Saul Wins This Round

But is it his last?

Mandy Patinkin as Saul Berenson in Homeland
Mandy Patinkin as Saul Berenson in Homeland

Photo courtesy of Kent Smith/Showtime

“Gerontion” harkens back to the last truly great episode of Homeland, “Q&A,” in which another enemy of the United States was turned into an asset over the course of an interrogation. In “Q&A” Carrie flipped Brody by appealing to his humanity: “Are you a monster?” she asked her frazzled, unstable soul mate as she guided him to the right answer. In this episode, Saul flips Javadi by appealing to something much more base, but perhaps just as convincing: his desire for power. Saul doesn’t just blackmail Javadi; he offers him one last chance to be at the “center of things,” something that Saul believes will have special appeal to an older man who has foreseen a future living out his days on the periphery. He believes this because it has special appeal to Saul. The episode, after all, is named after a T.S. Eliot poem narrated by an old man, who says: “Unnatural vices/ Are fathered by our heroism. Virtues/ Are forced upon us by our impudent crimes.” So consider this episode a counterpoint to “Q&A”: That was the way bright-eyed lovers do things. This is the way old men do.

Javadi, unlike Brody, was not particularly hard to turn. Due to his embezzling, he had already put thought into what he wanted (a compound in Miami, access to his money) and what he would give away (every secret he knew). He was willing to do this almost instantly. Convincing him to go back to Tehran took some more convincing, but just a few hours’ worth. Homeland is still keeping secrets from us.  The show cut away, out of the room, when Saul explained the details of his pitch to Javadi, but we got the implication in Saul’s words: “Thanks to you, I stand at the center of things. You put me in power. I will do the same for you.” The nitty-gritty will presumably be revealed in future episodes, but the thrust is plain: Javadi’s success only serves Saul and the CIA. Saul and the CIA will give Javadi what he needs to get as close to the center of power as possible, a proximity that will boost Javadi even if Iran’s government changes shape.

Saul’s sales pitch to Javadi is an effective ploy because it is based on the truth. When Saul says, “We toiled in back rooms waiting for our time to come; now it has,” he is speaking from the heart. Saul may have wished in the moments after the Langley bombing not for revenge but for something to change—he may, in other words, be a good man—but he also really, really wants power and is pissed and motivated by the White House’s decision to replace him with a know-nothing drone-lover like Sen. Lockhart. When he thanks Javadi, who just hours before gutted a woman with a bottle, Saul is not being entirely facetious: Javadi’s recklessness gave Saul an opportunity, and enough power, to lock Lockhart in a conference room. You know that felt good.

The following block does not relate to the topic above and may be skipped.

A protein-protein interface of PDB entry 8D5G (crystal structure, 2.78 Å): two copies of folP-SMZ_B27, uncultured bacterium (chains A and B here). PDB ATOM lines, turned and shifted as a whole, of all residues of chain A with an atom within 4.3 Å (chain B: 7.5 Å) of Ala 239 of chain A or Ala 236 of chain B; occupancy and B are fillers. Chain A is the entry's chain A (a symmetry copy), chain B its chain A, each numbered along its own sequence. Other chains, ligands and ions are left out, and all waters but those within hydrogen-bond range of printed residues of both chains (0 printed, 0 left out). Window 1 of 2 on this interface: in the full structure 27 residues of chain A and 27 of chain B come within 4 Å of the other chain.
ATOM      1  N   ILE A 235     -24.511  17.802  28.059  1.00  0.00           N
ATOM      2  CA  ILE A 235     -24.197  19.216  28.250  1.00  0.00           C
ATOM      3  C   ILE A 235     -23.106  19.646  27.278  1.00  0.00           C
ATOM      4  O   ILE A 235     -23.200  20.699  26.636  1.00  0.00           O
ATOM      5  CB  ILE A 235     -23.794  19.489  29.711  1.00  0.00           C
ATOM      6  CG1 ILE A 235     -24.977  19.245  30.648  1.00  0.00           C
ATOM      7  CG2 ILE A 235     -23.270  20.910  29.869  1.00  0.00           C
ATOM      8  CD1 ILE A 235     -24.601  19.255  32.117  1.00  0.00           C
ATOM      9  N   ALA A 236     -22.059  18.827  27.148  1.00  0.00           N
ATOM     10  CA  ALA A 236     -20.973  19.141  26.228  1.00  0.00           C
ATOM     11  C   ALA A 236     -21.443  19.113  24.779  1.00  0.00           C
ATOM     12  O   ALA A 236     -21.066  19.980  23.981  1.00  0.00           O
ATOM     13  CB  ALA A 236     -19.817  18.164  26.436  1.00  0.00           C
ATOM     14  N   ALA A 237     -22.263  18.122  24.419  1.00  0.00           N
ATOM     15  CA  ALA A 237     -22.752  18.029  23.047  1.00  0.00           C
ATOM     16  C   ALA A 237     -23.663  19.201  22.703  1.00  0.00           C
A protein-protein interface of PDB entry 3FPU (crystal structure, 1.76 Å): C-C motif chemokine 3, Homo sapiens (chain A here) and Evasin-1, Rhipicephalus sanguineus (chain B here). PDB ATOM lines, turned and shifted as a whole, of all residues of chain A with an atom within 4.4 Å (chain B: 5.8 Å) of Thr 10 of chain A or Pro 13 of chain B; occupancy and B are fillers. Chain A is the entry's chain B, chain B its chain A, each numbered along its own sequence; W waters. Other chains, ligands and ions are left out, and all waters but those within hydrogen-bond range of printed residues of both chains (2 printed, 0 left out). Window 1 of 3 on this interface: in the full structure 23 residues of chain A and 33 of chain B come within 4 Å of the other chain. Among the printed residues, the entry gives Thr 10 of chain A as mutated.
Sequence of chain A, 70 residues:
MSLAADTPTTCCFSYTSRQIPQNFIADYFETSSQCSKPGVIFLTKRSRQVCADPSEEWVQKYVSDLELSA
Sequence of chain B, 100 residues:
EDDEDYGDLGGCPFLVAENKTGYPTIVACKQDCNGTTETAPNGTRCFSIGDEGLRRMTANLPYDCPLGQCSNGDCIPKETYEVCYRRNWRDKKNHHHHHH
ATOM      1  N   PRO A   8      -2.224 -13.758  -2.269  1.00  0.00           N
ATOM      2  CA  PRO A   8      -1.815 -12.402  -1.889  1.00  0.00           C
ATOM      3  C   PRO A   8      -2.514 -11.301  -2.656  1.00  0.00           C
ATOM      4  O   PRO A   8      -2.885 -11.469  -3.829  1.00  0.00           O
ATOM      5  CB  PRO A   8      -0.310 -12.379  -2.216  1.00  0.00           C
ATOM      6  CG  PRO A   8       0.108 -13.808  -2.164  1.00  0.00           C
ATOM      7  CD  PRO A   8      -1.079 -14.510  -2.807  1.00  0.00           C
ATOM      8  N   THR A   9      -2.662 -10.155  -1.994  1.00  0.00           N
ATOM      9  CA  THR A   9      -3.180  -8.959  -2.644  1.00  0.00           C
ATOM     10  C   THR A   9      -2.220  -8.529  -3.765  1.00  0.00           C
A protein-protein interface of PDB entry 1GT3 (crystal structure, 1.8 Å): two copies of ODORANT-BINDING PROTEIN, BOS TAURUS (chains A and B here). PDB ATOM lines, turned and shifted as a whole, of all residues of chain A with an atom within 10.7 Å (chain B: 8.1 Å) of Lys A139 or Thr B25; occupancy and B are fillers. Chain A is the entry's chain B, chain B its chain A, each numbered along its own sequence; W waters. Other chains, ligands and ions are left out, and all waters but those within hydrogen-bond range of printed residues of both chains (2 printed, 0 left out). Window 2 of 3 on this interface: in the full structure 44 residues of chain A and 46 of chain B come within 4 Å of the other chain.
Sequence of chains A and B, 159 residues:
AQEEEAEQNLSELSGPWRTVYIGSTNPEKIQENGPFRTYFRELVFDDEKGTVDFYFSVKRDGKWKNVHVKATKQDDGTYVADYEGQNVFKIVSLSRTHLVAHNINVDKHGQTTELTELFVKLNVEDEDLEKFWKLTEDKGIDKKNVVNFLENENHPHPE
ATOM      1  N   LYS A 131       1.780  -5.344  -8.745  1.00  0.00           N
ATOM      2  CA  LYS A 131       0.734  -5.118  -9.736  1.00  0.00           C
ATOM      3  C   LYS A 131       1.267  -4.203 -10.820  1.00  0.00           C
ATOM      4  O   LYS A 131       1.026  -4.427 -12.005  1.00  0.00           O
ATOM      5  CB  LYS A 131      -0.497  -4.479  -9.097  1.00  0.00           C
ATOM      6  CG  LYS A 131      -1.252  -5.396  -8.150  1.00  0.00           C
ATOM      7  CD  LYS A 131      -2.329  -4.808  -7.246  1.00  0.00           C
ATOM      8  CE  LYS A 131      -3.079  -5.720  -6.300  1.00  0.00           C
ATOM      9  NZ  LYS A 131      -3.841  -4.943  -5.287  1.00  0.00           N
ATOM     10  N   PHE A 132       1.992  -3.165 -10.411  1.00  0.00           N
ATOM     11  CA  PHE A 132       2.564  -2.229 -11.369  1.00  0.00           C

As for Lockhart: Homeland has stacked the deck against him a little too thoroughly. The writers have very, very strong feelings about drones. Drones are at the heart of all that has gone wrong on Homeland. Drones killed Issa. Drones turned Brody. And Lockhart is the bogeyman of drones, the blowhard who thinks they are better than human assets, who sneers at human assets as being so much “Cold War bullshit.”

But strictly within the logic of the show, human assets have been almost laughably unreliable. Lockhart’s not just thinking of Brody, he’s also just been informed that brand-new human asset Javadi just murdered two people on a sunny afternoon. Lockhart, in other words, has good reason to have legitimate concerns about Saul’s assets, reasons the show has not fully explored. And yet, I cackled at the scene of Saul trapping Lockhart in that room, leaving him there to fulminate in the dark while Javadi makes it out of the country. It was hilarious and priceless, Saul finally getting his groove back, as further evidenced by his running home and, finally, making it with Mira.

But as energizing as Saul’s temporary victory was, there were all sorts of warnings that he will not remain victorious for long—and not just because he’s out of a job in 10 days. “Gerontion” is a poem about the unpredictability, inexplicability, and vagaries of history. Saul may be convinced that what he has done “can transform the entire Middle East,” but he should be more circumspect—especially just hours after Javadi murdered his ex-wife, an event that completely rewrites a history Saul thought was completed.

As Peter sits at Javadi’s ex-wife’s dining room table, a murderer confessing to murders he didn’t commit, a cop says to him, “You fucking people. Have you ever done anything but make things worse?” Peter is not so sure, even as Saul and Dar Adal are clinking glasses, toasting to the certainty that they are making things better. But as they sip their whiskey, Javadi is doing some manipulating of his own, giving Carrie the lead she needs to clear Brody’s name. Carrie, being Carrie, is immediately hellbent on doing exactly this, whether Saul likes it or not. History keeps happening. Saul’s seen enough of it that he should know that.